What is the most advantageous payroll frequency for my business?
To build a payroll schedule that is profitable for your SME, you must know the legislation in effect and determine your priorities.
Start by becoming familiar with the legislation in place
As an SME owner, you are free to choose the payroll frequency that best suits your business reality. However, you must abide by the regulations for your province or territory, which establishes its own remuneration standards. In Alberta, for example, employers are required to remunerate their personnel once a month, while in British Columbia, a pay period cannot be longer than 16 days.
The formybusiness.ca team did some research to group the country’s legislations in a table, to make it easier for you to choose your payroll frequency.
|Province||Payroll frequency||Payment window||Additional information|
|British Columbia||Pay periods cannot be longer than 16 days.||Within 8 days after the end of a pay period.||Government of British Columbia|
|Alberta||An employee must be paid at least once a month.||Within 10 days after the end of a pay period.||Government of Alberta|
||Within 6 days after the end of a pay period.||Government of Saskatchewan|
|Manitoba||An employee must be paid at least twice a month.||Within 10 working days after the end of a pay period.||Government of Manitoba|
|Ontario||There is no minimal pay frequency prescribed.
Employers must simply establish a regular pay period and a regular pay day for employees.
|On the pay day established.||Government of Ontario|
||A payment window is not specified. However, the Government of Québec specifies that a pay cheque must be cashable within two days of reception.||CNESST|
|New Brunswick||An employee must be paid at least once every 16 days.||A payment window is not specified. However, the employment standards specify that: “On each pay day, employees should receive all wages and commissions owed to them up to seven days prior to pay day.”||Government of New Brunswick|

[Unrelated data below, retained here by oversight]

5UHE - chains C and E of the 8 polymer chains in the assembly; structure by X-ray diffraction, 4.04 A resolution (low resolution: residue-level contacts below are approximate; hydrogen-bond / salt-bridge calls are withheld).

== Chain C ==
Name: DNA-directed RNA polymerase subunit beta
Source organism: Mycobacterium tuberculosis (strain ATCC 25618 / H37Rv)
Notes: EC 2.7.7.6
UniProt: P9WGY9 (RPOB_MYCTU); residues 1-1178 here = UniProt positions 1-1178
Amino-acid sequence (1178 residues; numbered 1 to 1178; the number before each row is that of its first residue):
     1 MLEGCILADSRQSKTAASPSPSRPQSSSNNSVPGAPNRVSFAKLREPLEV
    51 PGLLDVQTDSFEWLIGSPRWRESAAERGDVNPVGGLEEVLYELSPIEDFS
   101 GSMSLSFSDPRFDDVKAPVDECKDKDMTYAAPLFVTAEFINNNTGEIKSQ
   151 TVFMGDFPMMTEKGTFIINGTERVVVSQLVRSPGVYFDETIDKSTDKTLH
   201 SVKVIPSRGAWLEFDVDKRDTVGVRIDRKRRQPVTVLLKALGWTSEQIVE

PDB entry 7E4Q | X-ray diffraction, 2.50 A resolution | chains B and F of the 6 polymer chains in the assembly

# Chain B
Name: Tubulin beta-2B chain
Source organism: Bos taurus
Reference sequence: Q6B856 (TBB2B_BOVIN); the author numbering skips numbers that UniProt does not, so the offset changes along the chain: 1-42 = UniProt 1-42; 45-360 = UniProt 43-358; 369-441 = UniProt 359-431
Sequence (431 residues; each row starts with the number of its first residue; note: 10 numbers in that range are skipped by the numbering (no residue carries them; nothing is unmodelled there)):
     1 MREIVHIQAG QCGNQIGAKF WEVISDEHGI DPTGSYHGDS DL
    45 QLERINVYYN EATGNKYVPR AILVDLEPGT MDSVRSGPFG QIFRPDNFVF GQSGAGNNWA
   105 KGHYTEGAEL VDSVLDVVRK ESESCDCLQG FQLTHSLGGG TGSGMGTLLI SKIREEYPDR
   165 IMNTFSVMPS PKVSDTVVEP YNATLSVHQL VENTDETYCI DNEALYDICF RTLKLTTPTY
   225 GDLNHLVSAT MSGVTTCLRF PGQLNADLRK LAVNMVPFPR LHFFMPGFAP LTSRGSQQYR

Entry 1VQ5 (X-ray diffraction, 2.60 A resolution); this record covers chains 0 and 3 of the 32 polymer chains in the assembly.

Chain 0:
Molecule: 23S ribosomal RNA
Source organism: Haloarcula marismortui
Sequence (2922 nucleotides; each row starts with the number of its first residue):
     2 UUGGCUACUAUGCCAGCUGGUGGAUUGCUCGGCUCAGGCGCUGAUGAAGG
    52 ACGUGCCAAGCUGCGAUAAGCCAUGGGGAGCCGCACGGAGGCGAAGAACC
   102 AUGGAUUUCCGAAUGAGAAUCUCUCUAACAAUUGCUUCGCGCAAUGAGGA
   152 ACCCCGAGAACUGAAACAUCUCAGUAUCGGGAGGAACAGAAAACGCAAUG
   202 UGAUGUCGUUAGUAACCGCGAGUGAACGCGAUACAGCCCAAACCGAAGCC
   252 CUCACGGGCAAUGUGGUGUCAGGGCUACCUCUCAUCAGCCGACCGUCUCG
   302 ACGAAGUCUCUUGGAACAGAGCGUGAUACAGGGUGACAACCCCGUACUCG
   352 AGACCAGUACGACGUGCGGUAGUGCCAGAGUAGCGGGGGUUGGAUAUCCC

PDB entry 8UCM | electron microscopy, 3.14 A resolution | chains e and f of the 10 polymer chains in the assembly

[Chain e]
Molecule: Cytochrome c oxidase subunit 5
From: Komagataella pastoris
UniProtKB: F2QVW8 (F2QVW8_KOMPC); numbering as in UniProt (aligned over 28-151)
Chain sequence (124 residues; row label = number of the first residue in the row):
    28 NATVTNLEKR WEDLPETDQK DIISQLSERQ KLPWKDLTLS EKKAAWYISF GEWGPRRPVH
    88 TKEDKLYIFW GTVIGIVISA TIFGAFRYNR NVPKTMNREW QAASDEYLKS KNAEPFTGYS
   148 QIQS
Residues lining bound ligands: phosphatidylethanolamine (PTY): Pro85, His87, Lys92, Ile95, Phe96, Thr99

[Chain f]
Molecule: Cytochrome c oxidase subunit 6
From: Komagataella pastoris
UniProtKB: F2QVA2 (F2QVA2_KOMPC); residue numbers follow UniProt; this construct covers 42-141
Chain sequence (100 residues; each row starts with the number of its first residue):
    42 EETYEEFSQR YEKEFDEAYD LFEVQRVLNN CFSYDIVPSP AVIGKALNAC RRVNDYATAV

|Prince Edward Island||Pay periods cannot exceed 16 days.||Within 5 days after the end of the pay period.||Government of Prince Edward Island|
|Nova Scotia||An employee must be paid at least twice a month.||Within 5 days after the end of the pay period.||Government of Nova Scotia|
|Newfoundland and Labrador||An employee must be paid at least twice a month.||Within 7 days after the end of a pay period.||Government Newfoundland and Labrador|
|Yukon||Pay periods cannot exceed 16 days.||Within 10 days after the end of a pay period.||Government of Yukon|
|Northwest Territories||An employee must be paid at least once a month, “unless a longer pay period is approved by the Employment Standards Officer.”||Within 10 days after the end of a pay period.||Government of the Northwest Territories|
|Nunavut||An employee must be paid at least once a month.||Within 10 days after the end of a pay period.||Government of Nunavut – Fact Sheets|
Determine your priorities
To establish whether weekly, biweekly, or monthly compensation is the better option for your business, you should ask yourself what is more important: Limiting expenditures, reducing the administrative load, or meeting employee needs?
If financial optimization is paramount, it is preferable to pay employee wages less frequently, for example, once a month. It makes sense: The more often funds are transferred to your team, the higher the banking fees and labour costs associated to payroll management. Your expenses are even more significant if you entrust wage calculation to experts; your accountant, payroll agent, or service provider will charge per-pay-period fees.
If your priority is to save time, there again, the solution could be to plan a reduced number of pay days to lessen the administrative load. “Paying employees 52 times per year is a full-time job,” explains Diane Major, senior advisor at Nethris. For more than 35 years, she has been supporting large businesses such as La Cage to optimize remuneration management.